The Mail of Leningrad Blockade

by Alexander Kolchinskiy, PhD Posted: 2013-09-09 Samovar Email the Link to this Exhibit

Exhibit Categories: CensorshipSocial PhilatelyWorld War II

The Mail of Leningrad Blockade

The Mail of Leningrad Blockade

The goal of this exhibit is to explore the life of Leningraders and defenders of the city by means of social philately. The exhibit includes postally used picture postcards printed before and during the siege, letters, covers, and official documents that went through postal system and whose origin, destination, or both were either within the city or in the military fighting the enemy.

The blockade of Leningrad by German, Finnish, and Spanish armies during WWII resulted in unprecedented loss of life. Most of these deaths occurred among civilians and were caused by catastrophic starvation. Despite the deterioration of services in the city and difficult situation of the troops, the delivery of mail remained a high priority for Soviet leadership, and it operated rather well throughout the blockade. In addition, during the blockade, Leningrad publishing facilities produced about 1,500 different picture postcards and stationery, and these postcards and letter sheets were often used for communication. The city was defended by three Fronts (Groups of Armies in American terminology): Karel ian Front, including Northern Fleet; Leningrad Front, including Baltic Fleet; and Volkhov Front east of Shlisselburg and the Ladoga Lake. Mail to and from all these military formations is represented in the exhibit.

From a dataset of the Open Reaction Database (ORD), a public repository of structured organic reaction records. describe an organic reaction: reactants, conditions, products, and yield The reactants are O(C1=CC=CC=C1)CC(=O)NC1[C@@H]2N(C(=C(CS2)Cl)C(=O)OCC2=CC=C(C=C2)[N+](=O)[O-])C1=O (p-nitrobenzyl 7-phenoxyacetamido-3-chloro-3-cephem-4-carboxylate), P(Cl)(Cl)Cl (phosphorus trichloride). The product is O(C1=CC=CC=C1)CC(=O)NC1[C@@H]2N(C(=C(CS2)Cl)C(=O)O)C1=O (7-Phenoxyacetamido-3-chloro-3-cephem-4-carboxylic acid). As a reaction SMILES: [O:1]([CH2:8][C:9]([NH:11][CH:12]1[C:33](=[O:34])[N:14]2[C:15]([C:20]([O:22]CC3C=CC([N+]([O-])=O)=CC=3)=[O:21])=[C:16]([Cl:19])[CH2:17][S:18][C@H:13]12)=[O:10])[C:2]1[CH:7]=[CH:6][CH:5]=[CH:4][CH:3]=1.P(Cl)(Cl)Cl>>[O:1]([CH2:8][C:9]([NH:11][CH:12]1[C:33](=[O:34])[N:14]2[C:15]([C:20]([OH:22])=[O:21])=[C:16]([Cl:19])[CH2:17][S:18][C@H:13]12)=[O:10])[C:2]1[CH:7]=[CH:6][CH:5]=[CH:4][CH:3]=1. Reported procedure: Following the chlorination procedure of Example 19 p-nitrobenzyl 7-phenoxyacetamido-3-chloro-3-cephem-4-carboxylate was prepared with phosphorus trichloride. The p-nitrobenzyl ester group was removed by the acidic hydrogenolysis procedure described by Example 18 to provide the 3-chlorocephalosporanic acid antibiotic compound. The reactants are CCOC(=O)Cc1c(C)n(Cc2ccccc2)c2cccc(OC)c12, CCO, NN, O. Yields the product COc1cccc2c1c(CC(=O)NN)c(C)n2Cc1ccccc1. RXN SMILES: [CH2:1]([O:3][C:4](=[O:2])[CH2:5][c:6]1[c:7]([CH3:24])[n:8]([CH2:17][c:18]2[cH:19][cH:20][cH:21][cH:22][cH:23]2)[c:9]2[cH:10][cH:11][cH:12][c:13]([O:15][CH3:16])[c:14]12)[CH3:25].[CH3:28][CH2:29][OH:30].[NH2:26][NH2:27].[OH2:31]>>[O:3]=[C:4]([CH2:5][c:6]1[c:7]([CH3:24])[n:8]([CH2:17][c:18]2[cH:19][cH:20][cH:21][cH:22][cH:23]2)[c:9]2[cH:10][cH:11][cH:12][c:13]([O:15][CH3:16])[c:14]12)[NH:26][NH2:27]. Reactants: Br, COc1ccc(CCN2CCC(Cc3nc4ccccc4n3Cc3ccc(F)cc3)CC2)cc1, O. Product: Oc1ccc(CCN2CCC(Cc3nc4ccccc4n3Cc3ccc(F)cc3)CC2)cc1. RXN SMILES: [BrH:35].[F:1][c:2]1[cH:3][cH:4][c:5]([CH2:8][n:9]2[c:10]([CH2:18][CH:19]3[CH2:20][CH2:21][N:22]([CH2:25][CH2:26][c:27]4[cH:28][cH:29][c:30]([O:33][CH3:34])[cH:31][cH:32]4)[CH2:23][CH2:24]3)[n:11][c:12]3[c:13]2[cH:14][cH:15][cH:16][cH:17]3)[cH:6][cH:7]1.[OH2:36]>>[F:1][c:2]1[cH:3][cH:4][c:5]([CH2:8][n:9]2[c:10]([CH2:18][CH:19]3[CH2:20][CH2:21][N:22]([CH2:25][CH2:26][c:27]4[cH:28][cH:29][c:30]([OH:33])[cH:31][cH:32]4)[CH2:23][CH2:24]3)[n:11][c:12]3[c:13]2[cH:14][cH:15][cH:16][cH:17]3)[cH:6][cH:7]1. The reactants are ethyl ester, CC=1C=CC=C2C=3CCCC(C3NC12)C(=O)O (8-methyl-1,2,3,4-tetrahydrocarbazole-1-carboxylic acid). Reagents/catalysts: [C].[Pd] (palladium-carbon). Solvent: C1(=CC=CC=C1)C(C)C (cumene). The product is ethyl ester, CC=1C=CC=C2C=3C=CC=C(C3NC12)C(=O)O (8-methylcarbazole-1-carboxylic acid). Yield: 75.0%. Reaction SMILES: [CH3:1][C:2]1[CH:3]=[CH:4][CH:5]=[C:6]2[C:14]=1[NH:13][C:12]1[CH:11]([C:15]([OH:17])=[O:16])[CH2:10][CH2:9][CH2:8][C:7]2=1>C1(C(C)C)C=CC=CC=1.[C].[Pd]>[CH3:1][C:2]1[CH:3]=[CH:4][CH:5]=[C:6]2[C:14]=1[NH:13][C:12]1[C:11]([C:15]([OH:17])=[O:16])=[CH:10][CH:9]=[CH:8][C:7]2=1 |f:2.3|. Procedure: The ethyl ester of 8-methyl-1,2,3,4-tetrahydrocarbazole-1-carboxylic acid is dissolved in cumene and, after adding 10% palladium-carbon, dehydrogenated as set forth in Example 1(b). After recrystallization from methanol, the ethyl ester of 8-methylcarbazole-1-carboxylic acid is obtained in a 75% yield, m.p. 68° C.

Almost all printed materials and private messages were censored and did not mention the suffering, destruction and gory details of survival and death in the city and at the frontline. Nevertheless, the material on display shows the human side of the siege, the heroism and the courage of the Leningrad defenders. Research of postal history of the displayed items includes the identification of censormarks and other markings, of Army and Navy field postal stations (FPSs and NPSs which existed before 1943) and offices (FPOs), the location of military units, as well as identification of individual correspondents whenever possible.

The organization of the exhibit illustrates the following stages and aspects of the blockade:

I. Before the siege

II. During the siege: 1. Army and Navy; 2. Symbols of tragedy; 3. Remembering the pre-war past; 4. City defense; 5. Everyday life; 6. Evacuation

III. After the siege